While greyhound racing’s famous ‘Mepunga’ bloodline was enjoying its greatest triumph on a chilly night at The Meadows recently, the mastermind behind the operation was 2000 kilometres away holidaying in the warmth of the Sunshine Coast.
Barry Smith has achieved so much as a greyhound breeder. He has bred a Melbourne Cup winner (Speedy Micky in 1987) and an Australian Cup winner (Spread Eagled in 1990) and but his breed’s performance on 26 July, 2014, when capturing a treble that included the Group 1 Hudson Pacific Maturity (Mepunga Hayley) and the Group 2 AWM Distance Championship (Mepunga Tiara), was his finest hour.
Now, with the Group 1 Nationals in full swing, Smith is hoping his current purple patch will continue over the next few days and result in his bloodline representing Victoria at the Nationals in Perth on 23 August.
After winning their respective heats last week Mepunga Tiara will contest tonight’s Victorian final of the National Distance Championship at Sandown Park, while Mepunga Armagh will race in Saturday night’s Victorian Final National Sprint Championship final at The Meadows. Only victory will earn them a Big V Guernsey.
In terms of numbers, Smith isn’t a big breeder. In fact, he describes greyhounds as his hobby.
He breeds just three or four litters per year while running one of the biggest dairy farms in Victoria’s Western District with the help of two of his sons.
“We have over 1,400 cows in total. We have an arrangement where there is a family on one side of our farm that milks 600 of our cows, while two of my sons, myself and an employee milk another 850.”
“I also have a son and a daughter who live on the Sunshine Coast, where I am currently holidaying for five weeks,” Smith said.
Smith, who lives near Warrnambool at Mepunga East, took the step of naming his greyhounds with the Mepunga pre-fix in the late nineties.
“Mepunga isn’t even a town. It’s just a small farming community with a Church and not much else.”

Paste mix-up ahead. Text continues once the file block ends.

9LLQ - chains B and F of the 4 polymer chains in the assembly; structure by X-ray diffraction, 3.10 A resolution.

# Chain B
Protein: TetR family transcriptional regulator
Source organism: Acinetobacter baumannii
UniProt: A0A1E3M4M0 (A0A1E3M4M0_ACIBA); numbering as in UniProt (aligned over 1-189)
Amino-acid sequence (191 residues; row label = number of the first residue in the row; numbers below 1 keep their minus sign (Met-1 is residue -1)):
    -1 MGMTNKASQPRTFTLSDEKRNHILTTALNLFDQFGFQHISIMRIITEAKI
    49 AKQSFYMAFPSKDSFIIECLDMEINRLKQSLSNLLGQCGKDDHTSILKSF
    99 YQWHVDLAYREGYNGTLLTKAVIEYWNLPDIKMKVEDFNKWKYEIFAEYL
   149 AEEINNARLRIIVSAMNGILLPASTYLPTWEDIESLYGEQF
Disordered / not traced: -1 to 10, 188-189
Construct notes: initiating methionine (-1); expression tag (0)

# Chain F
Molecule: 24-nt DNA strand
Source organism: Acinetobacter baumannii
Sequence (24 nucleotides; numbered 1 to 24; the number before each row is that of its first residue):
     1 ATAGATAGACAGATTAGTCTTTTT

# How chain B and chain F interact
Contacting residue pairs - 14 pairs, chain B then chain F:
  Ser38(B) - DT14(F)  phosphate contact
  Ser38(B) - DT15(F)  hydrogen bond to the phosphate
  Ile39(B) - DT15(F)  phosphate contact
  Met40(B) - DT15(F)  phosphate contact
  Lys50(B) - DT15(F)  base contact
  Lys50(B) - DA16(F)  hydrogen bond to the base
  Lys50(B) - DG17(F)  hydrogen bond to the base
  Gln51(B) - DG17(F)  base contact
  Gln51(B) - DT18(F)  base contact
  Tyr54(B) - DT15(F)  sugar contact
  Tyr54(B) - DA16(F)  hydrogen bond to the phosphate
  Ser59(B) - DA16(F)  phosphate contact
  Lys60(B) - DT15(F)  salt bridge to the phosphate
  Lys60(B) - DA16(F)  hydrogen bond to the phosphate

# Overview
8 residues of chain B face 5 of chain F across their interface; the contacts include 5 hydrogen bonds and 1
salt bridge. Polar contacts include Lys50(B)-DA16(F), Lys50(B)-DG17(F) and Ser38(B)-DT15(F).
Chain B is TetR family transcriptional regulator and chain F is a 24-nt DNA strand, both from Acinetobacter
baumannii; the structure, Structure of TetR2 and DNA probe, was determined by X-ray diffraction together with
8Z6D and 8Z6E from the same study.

“I started calling my dogs Mepunga because for years there was a group of four or five old guys aged between 85 and 90 years old who lived in Mepunga that followed all of my dogs really closely.”
“They would read the form guides in the paper looking for my dogs but struggled to keep track of them, so I started naming them all Mepunga to make it easier for them.”
“The first big race I won with a Mepunga dog was the (Group 1 National) Derby in New South Wales with Mepunga Blaze, and I’ve been using the name ever since. Only one of those old guys is still alive today,” he said.
Smith says he has had a greater focus on his pups in recent years, which he believes has been key to his current crop of stars.
“The more time you put into your pups, the better your chances of success. It’s about quality, not quantity, which is why I only breed a handful of litters each year.”
“My pups are introduced to a drag lure and the bull ring from a very young age which gets them used to chasing and the noise of the lure, so that when they get broken in it doesn’t phase them.”
“I believe that educating pups from a young age has been a big part of my success,” Smith said.
The likes of Mepunga Hayley, Mepunga Tiara and Mepunga Armagh are trained at Anakie by Jeff Britton, who holds Smith in the highest regard.
“As far as breeding and rearing pups go, Barry is as good as anyone. His line seems to be getting better and better,” Britton said.
If all goes to plan over the next few days, Britton will be venturing on a holiday of his own later this month with greyhounds contesting one, or dare we say both, Nationals Grand Finals.
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